3. It occurs to me that a town like Jerusalem must have had its portion of homeless people. Among them a large portion of old, disabled, and/or sick people. The problem would even be larger at times of great festivities like Pesach. I guess that about every day a dead body was found somewhere on the streets, and that the clever Romans would have provisions for this. Presumably, they had a department, involving a few servants and a few carts to transport bodies away from reported locations almost every night (preferably not by day, in the crowded narrow streets). The Roman guards at the grave were dismissed when dark fell (Jews were off the streets). It would cause no suspicion to send a team with a cart to remove Jesus from Arimathea's grave (3 minutes will do; they did not bother to pull the stone back). Then they continued their route towards some reported death, or at least, make a routine tour. Every important person has a few people indebted to him, which can be used for a job that needs secrecy. That's all.
11:38:10
@marcel:kde.orgMarcel van de Vel *

Your comments on the island of Kos are convincing to me. Putting the inscription at Nazareth makes sense if the rumors about Christians taking the body away were taken serious by the authorities. A connection with Pilate seems very unlikely: if he ordered removal of the body (most reasonable assumption) he apparently succeeded to hide that fact and he would be clever not to take positions.
I see little point in discussing HOW bureaucratic the Roman empire was. Just for the record: if during the first and second century CE Christians could call upon consulting the Acts of Pilate, then Palestine must have been a very important region. Just imagine some thirty regions like Palestine (and larger) in the Empire producing just one report a week for three centuries, each document being a role of parchment: how large must the Tabularium have been in case of a heavy bureaucracy?

I spent some further thought on the removal of Jezus' body from Arimatea's grave.

  1. It must have been close to the evening when Jezus' body arrived at its destination. It was of vital importance to pious Jews to stop any activity when dark fell. There will not have been a true burial rite (that would have been done on sunday). It wouldn't feel like desecrating a tomb to Pilate (and he wasn't very sensitive to Hebrew religion either).
  2. As to Pilate's relationship with the emperor, you should notice that the Jews are not the easiest people to have in your empire, Ask the Greek (Maccabean revolt). There was an almost permanent unrest, particularly in Galilea. You need an adequate person there. Pilate was the right man for the job, probably a bit of a hard-liner. The emperor's critic was probably not whole-hearted: Pilate had to do something to be respected and keep order. The case of Jesus was exactly what could clean up Pilate's relation with the emperor: my sketch of a potential report on the case suggests that the emperor would be pleased: revolt prevented, no casualties. If Arimathea hadn't spoiled it by his unexpected gesture. The occasion to act swiftly and effectively was there for Pilate:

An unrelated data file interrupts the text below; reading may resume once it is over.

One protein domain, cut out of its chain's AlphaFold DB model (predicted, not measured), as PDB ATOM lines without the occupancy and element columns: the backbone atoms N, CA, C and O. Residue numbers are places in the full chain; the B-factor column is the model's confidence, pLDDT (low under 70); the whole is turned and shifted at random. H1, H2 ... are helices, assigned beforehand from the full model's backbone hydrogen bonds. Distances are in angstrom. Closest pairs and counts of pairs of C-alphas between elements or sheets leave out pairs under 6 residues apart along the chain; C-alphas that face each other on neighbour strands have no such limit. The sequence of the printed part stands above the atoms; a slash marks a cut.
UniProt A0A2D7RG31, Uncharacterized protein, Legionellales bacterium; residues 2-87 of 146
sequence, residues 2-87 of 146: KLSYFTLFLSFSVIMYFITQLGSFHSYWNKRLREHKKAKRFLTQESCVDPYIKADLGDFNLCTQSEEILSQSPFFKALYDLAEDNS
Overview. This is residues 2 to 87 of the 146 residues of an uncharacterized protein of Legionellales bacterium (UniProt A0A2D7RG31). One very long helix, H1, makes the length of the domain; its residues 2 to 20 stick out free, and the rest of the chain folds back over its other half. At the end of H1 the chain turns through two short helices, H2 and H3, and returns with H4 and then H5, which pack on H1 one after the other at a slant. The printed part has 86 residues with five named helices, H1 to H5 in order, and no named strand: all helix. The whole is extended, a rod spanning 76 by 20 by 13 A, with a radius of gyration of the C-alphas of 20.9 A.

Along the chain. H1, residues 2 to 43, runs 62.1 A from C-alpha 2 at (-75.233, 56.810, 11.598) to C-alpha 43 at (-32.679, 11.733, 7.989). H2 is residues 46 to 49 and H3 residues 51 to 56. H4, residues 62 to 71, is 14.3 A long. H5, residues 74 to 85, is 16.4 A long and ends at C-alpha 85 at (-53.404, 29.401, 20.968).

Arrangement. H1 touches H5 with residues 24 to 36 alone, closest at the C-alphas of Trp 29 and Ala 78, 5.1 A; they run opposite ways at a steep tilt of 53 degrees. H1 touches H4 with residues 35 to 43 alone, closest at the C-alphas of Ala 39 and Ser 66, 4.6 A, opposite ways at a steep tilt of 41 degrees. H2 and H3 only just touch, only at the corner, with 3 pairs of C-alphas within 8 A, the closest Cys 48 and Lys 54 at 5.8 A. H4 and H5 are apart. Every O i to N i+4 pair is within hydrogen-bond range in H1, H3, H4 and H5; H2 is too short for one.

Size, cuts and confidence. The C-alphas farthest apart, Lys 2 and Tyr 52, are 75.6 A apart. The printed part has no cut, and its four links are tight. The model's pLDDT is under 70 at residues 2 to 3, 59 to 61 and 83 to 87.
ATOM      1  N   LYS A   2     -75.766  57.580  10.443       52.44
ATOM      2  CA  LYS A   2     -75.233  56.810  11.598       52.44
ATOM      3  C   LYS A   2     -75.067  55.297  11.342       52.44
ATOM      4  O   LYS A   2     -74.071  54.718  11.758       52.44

3. It occurs to me that a town like Jerusalem must have had its portion of homeless people. Among them a large portion of old, disabled, and/or sick people. The problem would even be larger at times of great festivities like Pesach. I guess that about every day a dead body was found somewhere on the streets, and that the clever Romans would have provisions for this. Presumably, they had a department, involving a few servants and a few carts to transport bodies away from reported locations almost every night (preferably not by day, in the crowded narrow streets). The Roman guards at the grave were dismissed when dark fell (Jews were off the streets). It would cause no suspicion to send a team with a cart to remove Jesus from Arimathea's grave (3 minutes will do; they did not bother to pull the stone back). Then they continued their route towards some reported death, or at least, make a routine tour. Every important person has a few people indebted to him, which can be used for a job that needs secrecy. That's all.
11:47:53
@marcel:kde.orgMarcel van de Vel *

Your comments on the island of Kos are convincing to me. Putting the inscription at Nazareth makes sense if the rumors about Christians taking the body away were taken serious by the authorities. A connection with Pilate seems very unlikely: if he ordered removal of the body (most reasonable assumption) he apparently succeeded to hide that fact and he would be clever not to take positions.
I see little point in discussing HOW bureaucratic the Roman empire was. Just for the record: if during the first and second century CE Christians could call upon consulting the Acts of Pilate on a minute case, then Palestine must have been an important region. Just imagine some thirty regions like Palestine (and larger) in the Empire producing just one report a week for three centuries, each document being a role of parchment: how large must the Tabularium have been in case of a heavy bureaucracy?